philmont tooth of time dusk new mexico

Philmont: Book 15

on March 1 | in Conquer the Useless, Writing | by | with Comments Off

[thst_alert style=”green”] Pre-script: I was a card-carrying member of the Boy Scouts of America for nearly two decades. After I left the program I started writing out a collection of essays about my experiences, combined them into a book, and worked on getting them published. The book was, largely, lost in the various moves, through corrupted hard drives and other odes to general bullshit. I’ve managed to find most of it in a nearly-lost box.com account. So, what the hell? [/thst_alert]

 Book #15

In the rush of packing up all of my backpacking equipment, extra socks, climbing gear, and case of whiskey, a notebook was the only item that hadn’t made it into my Jeep for the summer. I stopped at the Wal-Mart in Trinidad to buy three notebooks with perforated pages and a spiral-bound pocket book whose spirals would be rendered mostly useless the first time I sat down with it in my back pocket. For good measure, I bought a box of Bic ballpoints and a stack of envelopes.

philmont tooth of time dusk new mexico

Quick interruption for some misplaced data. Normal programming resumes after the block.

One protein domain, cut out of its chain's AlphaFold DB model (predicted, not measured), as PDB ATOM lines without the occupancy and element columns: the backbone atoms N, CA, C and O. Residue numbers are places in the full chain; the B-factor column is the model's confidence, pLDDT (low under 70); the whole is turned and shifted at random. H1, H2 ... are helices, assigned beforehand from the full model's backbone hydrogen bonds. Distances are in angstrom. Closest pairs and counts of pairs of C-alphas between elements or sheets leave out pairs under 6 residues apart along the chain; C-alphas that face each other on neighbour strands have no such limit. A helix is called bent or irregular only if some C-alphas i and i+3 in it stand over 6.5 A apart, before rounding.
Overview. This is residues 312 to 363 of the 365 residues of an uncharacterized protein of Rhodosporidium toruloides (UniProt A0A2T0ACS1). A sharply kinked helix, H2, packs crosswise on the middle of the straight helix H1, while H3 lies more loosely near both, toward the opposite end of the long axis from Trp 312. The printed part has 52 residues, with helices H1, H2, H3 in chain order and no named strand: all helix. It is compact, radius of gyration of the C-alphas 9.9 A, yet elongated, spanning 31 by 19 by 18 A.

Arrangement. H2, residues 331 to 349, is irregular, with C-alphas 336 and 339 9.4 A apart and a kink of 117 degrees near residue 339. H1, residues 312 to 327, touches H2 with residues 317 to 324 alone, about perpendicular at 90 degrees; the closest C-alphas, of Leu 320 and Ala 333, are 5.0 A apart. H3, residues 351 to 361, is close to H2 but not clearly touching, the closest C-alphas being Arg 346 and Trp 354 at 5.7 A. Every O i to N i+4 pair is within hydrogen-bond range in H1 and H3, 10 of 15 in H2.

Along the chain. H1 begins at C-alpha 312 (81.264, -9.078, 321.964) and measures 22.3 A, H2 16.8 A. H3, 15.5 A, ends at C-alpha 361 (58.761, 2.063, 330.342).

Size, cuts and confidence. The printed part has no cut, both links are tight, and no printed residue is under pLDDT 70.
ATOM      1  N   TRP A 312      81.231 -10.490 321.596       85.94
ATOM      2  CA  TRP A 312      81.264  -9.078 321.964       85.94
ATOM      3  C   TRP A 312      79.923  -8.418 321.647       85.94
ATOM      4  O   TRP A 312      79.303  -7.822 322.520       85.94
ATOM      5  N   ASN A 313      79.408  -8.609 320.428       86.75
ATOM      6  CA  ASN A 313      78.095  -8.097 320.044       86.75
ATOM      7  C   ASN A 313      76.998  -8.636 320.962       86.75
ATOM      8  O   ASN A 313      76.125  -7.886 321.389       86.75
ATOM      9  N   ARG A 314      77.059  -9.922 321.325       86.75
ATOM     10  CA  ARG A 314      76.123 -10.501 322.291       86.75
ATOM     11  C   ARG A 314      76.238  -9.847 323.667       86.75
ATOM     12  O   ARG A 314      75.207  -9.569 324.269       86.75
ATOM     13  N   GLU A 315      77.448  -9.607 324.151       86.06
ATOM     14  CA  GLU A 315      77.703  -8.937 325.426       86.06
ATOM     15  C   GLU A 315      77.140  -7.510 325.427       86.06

This was all a part of the promises that had been made – I’d be leaving town for a few months, would you write me? I’ll write back I promise. I had three email accounts, and a cell phone with T9 texting capabilities and the signals of a world hurtling towards everlasting connectivity. The challenge, though, was having the computer to access emails on, the internet to pipe messages from faraway servers to the computer, or the data connection required to send text messages or receive phone calls. In my back pocket, next to debit and credit cards that would go mostly unused for the next several months, was a calling card used to dial collect from any one of the dwindling population of pay phones. I remember this summer well as the period where communications among peers were in flux. Where brave professors were sending syllabi for the next semester through email while I was being sent paper that served as evidence of my peers’ decaying interest in handwriting and writing things out in long hand or even bothering to remember mailing addresses. This was one of the many summers when my cell phone would go unused until it would buzz and come to life with excitement as it finally received notice of dozens of voicemails left by drunken peers in college towns or text messages sent right before the sender realized I was out of range.   And so I’d sit on the mountain top, hundreds of miles of landscape that couldn’t be captured in a photograph rolled out ahead of me, and I was tapping out responses on the 9 keys which kept me connected. The lesson, learned years later, is how the silliest thing one can do when elated with a feeling of love and friendship and a sense of identity is to leave town for months on end. Especially without a number to be reached at. If I could do it all again, the rule would be: you can only talk to those you can see.

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